PITTSBURGH (KDKA/AP) — Pennsylvania is one of 17 states plus Washington DC now suing over ICE and Trump administration new restrictions on international students who take online courses.
State Attorney General Josh Shapiro filed the lawsuit Monday along with the attorneys general of Colorado, Connecticut, Delaware, District of Columbia, Illinois, Maryland, Massachusetts, Michigan, Minnesota, Nevada, New Jersey, New Mexico, Oregon, Rhode Island, Vermont, Virginia and Wisconsin.READ MORE: Pa. Fish & Boat Commission Stocking Trout Ahead Of Opening Day
In a press release, Shapiro says, “Betsy Devos’s attempt to take advantage of an international pandemic — to push a cynical, partisan agenda that threatens the health and safety of young people who want to pursue an education — is cruel, illegal, and puts our already fragile economy at risk. I’m working hard to ensure that students in Pennsylvania can safely continue their education at universities across the Commonwealth in the fall, without fear of partisan interference.”
The new Trump administration policy says international students cannot stay in the country if they take all their classes online in the fall.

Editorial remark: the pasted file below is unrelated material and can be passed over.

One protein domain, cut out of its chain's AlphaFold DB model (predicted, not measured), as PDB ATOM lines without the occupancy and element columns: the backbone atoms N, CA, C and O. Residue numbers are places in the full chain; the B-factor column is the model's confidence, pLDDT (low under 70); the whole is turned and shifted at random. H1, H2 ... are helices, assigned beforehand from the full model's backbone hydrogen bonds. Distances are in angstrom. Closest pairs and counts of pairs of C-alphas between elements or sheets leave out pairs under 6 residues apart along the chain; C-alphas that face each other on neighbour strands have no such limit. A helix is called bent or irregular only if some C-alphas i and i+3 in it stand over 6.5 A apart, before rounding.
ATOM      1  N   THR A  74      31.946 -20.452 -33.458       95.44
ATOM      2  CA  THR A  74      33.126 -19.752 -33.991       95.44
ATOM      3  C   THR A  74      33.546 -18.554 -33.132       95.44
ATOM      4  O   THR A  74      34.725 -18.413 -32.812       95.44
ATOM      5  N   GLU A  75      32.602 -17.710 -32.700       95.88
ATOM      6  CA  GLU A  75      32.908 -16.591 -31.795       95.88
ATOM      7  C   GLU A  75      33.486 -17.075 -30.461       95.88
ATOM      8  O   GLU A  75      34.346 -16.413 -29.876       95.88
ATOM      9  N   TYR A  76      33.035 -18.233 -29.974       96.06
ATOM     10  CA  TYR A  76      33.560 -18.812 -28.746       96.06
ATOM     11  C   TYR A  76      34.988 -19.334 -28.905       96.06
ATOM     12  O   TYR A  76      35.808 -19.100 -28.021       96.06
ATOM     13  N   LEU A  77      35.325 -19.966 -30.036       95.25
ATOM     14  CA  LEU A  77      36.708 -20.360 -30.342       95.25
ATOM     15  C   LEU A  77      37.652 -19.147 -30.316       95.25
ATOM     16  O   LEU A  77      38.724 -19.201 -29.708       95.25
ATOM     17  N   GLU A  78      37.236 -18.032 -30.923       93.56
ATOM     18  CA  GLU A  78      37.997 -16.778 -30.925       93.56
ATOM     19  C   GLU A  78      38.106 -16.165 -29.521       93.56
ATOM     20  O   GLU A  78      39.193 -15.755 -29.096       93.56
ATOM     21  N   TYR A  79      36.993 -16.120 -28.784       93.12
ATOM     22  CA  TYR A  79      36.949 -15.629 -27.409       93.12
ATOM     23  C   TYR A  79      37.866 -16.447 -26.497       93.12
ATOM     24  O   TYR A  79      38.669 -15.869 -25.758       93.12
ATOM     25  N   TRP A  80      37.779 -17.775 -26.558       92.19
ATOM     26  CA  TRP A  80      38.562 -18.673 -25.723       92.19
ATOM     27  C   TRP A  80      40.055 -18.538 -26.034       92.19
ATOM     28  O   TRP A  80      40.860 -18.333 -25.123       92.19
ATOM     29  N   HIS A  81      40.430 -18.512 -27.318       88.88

Havard University and MIT have already filed suit against the policy with more than 200 universities and 26 municipalities nationwide signing legal briefs to back it.
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Shapiro says “an outpouring of concern from universities across Pennsylvania” prompted him to file the new lawsuit. Those universities include Carnegie Mellon University and the University of Pittsburgh.
The Department of Homeland Security says in court documents that the policy is backed by existing law and still provides leniency.
The attorneys general lawsuit says the rule imposes “significant economic harm by precluding thousands of international students from coming to and residing in the United States and finding employment.”
They say it also threatens states in a number of other ways:
• Fails to consider the health and safety of students, faculty, and staff;
• Fails to consider the tremendous costs and administrative burden it would impose on schools to readjust plans and certify students;
• Fails to consider that, for many international students, remote learning in their home countries is not possible;
• Imposes significant financial harm to schools, as international students pay hundreds of millions of dollars in tuition, housing, dining, and other fees;
• Imposes harm to schools’ academic, extracurricular, and cultural communities, as international students contribute invaluable perspectives and diverse skillsets; and
• Forces colleges and universities to offer in-person classes amid a pandemic or lose significant numbers of international students who will either have to leave the country, transfer, or disenroll from the school.
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